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Roach Care Sheet

Why Roaches? While roaches have a terrible reputation, it’s largely undeserved. There are very few species of roach that readily infest human homes; most are tropical species that live in leaf litter. They’re social and exhibit interesting behaviors, and larger species are usually easy to hold. They don’t bite, and despite their reputation they have never been known to transfer diseases to humans, though it is possible to be allergic to them. They’re also pretty easy to keep.

Singles or groups? Roaches are highly social creatures. They’re healthier and longer lived in groups. Some suggest groups of 12 to 40 are healthiest, but roaches also breed like, well, roaches when kept in groups, so starting with a smaller group and even feeding off the small or deformed members of your colony can keep the population healthier.

Housing: Roaches are escape artists. Some species, such as the German cockroach Blattella germanica, can climb smooth surfaces (glass and smooth plastic), and any enclosure they are kept in should have a thick line of petroleum jelly near the top, which they cannot climb (though a few species, such as the Florida Wood Roach Eurycotis floridana have nymphs so small they can climb over it). Even roaches that cannot climb glass, like Madagascar Hissing cockroaches G. portentosa, can climb the bead of silicone in the corners of glass tanks. Tight closing, ideally latching, lids are essential. Roaches can be kept in glass tanks, critter keepers, sweater boxes, altered buckets, or anything else you can alter to be secured. Roaches also need ventilation. While most species are tropical, and they do need humidity, airflow is essential. If mold starts to grow (apart from on uneaten food that you’ve accidentally left in too long) the airflow is likely insufficient.

Lighting: Roaches are nocturnal, and don’t need lighting as part of their life processes, however some of the tropical species are faster breeding, faster growing, and healthier with the availability of a basking light. Females have been recorded placing their abdomens in the basking light while developing their oothicas.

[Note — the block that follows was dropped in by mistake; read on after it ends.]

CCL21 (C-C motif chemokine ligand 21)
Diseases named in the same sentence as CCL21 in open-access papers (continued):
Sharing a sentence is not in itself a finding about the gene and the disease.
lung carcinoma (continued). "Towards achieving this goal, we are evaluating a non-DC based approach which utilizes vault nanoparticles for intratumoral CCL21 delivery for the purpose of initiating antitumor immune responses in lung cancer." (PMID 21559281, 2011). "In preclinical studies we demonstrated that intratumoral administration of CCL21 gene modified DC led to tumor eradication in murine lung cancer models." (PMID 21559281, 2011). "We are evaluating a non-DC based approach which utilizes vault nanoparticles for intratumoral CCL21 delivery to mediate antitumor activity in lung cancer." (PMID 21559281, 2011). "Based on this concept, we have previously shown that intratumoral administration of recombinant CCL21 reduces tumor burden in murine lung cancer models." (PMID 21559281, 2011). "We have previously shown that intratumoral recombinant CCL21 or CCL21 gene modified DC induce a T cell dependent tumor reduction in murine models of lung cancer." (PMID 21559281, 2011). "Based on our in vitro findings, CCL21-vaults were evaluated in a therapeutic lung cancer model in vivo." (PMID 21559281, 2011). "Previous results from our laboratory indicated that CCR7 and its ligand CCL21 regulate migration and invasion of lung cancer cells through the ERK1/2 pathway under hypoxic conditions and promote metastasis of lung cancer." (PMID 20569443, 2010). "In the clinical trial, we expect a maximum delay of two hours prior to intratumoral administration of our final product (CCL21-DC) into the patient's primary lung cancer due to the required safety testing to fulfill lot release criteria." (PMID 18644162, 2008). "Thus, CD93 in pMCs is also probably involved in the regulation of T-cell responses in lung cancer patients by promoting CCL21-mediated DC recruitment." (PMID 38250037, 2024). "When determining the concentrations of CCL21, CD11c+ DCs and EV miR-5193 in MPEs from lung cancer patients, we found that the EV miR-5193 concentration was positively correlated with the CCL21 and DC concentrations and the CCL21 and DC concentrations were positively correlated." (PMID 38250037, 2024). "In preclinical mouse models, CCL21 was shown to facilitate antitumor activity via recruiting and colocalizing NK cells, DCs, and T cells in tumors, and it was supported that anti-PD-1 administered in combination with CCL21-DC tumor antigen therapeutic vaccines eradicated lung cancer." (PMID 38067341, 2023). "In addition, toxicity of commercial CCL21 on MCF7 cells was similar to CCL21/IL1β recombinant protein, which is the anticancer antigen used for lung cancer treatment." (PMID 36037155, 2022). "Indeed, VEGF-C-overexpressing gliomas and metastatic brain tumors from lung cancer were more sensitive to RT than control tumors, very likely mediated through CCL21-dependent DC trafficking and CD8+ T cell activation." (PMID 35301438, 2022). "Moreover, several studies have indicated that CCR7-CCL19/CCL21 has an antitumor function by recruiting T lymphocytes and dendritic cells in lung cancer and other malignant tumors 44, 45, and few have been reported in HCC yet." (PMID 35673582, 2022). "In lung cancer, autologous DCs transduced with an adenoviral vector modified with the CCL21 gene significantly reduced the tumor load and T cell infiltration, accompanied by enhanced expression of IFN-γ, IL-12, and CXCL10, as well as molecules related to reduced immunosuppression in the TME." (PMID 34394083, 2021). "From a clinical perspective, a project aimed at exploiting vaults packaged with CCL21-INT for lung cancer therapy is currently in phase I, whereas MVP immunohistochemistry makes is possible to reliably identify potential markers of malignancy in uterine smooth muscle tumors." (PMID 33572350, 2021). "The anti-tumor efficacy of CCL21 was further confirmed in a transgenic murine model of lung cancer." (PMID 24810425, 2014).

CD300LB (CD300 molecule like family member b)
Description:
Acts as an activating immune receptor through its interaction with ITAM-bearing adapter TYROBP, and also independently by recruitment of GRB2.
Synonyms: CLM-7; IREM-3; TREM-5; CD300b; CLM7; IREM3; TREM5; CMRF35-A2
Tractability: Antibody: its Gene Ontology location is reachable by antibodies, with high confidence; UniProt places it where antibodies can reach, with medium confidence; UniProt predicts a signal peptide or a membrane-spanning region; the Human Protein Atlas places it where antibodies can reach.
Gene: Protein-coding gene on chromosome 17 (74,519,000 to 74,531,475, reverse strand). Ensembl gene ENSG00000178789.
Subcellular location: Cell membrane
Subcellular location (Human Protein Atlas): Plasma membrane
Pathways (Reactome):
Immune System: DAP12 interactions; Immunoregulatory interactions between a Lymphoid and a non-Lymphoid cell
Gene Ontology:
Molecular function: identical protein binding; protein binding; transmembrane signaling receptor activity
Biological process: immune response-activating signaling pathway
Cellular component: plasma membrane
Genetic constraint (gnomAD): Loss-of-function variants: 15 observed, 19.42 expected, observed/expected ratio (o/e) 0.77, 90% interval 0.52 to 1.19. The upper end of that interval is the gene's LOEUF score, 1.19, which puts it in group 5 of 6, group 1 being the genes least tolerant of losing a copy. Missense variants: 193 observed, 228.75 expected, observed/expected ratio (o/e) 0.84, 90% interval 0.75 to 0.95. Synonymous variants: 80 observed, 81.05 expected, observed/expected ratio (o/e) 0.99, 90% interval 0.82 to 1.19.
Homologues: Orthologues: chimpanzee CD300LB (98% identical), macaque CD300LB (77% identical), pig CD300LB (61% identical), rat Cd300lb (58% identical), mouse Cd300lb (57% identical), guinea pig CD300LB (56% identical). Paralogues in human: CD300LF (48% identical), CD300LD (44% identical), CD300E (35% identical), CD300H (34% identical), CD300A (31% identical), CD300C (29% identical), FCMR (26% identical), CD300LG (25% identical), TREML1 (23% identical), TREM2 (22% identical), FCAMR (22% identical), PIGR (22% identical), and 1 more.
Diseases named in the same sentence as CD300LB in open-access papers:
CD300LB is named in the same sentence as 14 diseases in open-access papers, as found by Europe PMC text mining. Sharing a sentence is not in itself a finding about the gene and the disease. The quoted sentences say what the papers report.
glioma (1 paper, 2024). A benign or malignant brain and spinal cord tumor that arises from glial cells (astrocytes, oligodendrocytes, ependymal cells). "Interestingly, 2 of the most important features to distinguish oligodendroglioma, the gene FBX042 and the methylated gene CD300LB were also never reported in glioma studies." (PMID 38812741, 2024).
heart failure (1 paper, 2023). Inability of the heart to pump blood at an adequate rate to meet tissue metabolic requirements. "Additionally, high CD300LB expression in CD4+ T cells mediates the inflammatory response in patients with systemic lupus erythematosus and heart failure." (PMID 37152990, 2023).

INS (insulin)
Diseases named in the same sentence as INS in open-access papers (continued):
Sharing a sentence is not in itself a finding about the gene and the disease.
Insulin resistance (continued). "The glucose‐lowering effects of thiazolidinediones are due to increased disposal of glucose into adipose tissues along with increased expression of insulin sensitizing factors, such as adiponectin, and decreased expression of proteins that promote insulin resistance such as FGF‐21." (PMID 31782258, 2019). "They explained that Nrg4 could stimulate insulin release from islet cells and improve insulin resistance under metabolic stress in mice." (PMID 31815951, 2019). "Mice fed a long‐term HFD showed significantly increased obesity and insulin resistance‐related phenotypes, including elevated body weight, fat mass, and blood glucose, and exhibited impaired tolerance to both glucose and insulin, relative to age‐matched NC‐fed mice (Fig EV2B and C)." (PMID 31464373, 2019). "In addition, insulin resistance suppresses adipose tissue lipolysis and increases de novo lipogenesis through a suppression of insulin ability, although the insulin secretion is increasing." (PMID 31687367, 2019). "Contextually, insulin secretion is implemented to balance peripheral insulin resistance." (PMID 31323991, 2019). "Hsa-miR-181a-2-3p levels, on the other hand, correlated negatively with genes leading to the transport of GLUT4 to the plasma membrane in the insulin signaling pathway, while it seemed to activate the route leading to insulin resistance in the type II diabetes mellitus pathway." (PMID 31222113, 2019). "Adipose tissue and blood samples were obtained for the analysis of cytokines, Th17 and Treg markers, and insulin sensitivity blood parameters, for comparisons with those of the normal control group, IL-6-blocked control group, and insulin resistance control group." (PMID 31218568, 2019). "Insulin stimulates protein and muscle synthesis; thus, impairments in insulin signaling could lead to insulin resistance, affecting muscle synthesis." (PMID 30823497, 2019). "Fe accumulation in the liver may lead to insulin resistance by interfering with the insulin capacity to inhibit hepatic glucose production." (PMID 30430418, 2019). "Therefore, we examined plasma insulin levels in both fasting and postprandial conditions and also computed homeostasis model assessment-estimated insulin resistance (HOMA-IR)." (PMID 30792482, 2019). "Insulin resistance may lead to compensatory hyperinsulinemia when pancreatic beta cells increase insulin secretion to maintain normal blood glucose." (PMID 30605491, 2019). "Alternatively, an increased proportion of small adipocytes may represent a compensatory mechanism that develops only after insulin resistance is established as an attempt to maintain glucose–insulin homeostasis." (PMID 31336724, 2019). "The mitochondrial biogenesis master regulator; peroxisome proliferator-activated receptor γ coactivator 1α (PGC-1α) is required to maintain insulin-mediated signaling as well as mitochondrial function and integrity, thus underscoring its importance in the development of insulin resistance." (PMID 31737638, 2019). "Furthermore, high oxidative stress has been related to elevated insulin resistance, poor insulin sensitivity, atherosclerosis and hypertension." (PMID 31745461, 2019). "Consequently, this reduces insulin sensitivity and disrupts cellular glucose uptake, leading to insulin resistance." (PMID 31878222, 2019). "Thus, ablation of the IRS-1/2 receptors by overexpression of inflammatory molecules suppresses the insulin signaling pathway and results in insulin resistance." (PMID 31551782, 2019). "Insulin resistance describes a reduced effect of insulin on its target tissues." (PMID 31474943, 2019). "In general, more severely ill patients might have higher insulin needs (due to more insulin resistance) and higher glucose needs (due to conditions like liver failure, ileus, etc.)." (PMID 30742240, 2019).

Heating: Most roaches are tropical and need to be kept a little warmer than typical room temperature, generally around 80 degrees. Like with most ectothermic creatures, using heat sources to create a gradient allows animals to choose how warm or cool they want to be. If the entire enclosure is too hot, the roaches could die.

Substrate: Roaches can be kept with no substrate, with newspaper, or more substantial substrate, like cocofiber and peat moss or a mix of organic potting soil and sand. I prefer deeper substrates; many roaches dig to hide and having a substrate means that you can seed it with springtails or dwarf isopods, to help keep the cage clean. Do NOT use high resin wood shavings, such as pine shavings, which are sold as mammal bedding, because they repel insects.

Hides: Roaches are typically kept with cardboard egg crates for hides, but other things can be used, such as clean leaf litter (magnolia leaves work well for larger species). Also include some points of interest, like rocks or logs, which males tend to center their territories around.

Feeding: Roaches will eat just about anything, but feeding a varied diet makes healthier colonies. Dog and cat foods are good sources of protein, as is chick feed; fresh (or nearly fresh) fruits, vegetables, and greens are valuable sources of nutrients. In New York City, Hissing cockroaches are commonly kept in compost bins.

Watering: Roaches need a large shallow water dish, with either a sponge that gets replaces regularly, or pebbles. The dish needs to be easy to climb for species that cannot climb glass. Without the proper precautions, nymphs in particular

are likely to drown. Molting: Like other inverts, roaches are most vulnerable during and directly after molting. Be gentle when handling freshly molted (white) specimens. If a roach mismolts, there is nothing you can do, but adequate humidity helps prevent problems.

Breeding: Most roaches breed readily in captivity. If you have trouble, consider restricting light by using dark colored bins. The darkness was particularly helpful with Giant Cave roaches and Hissers in our colonies.

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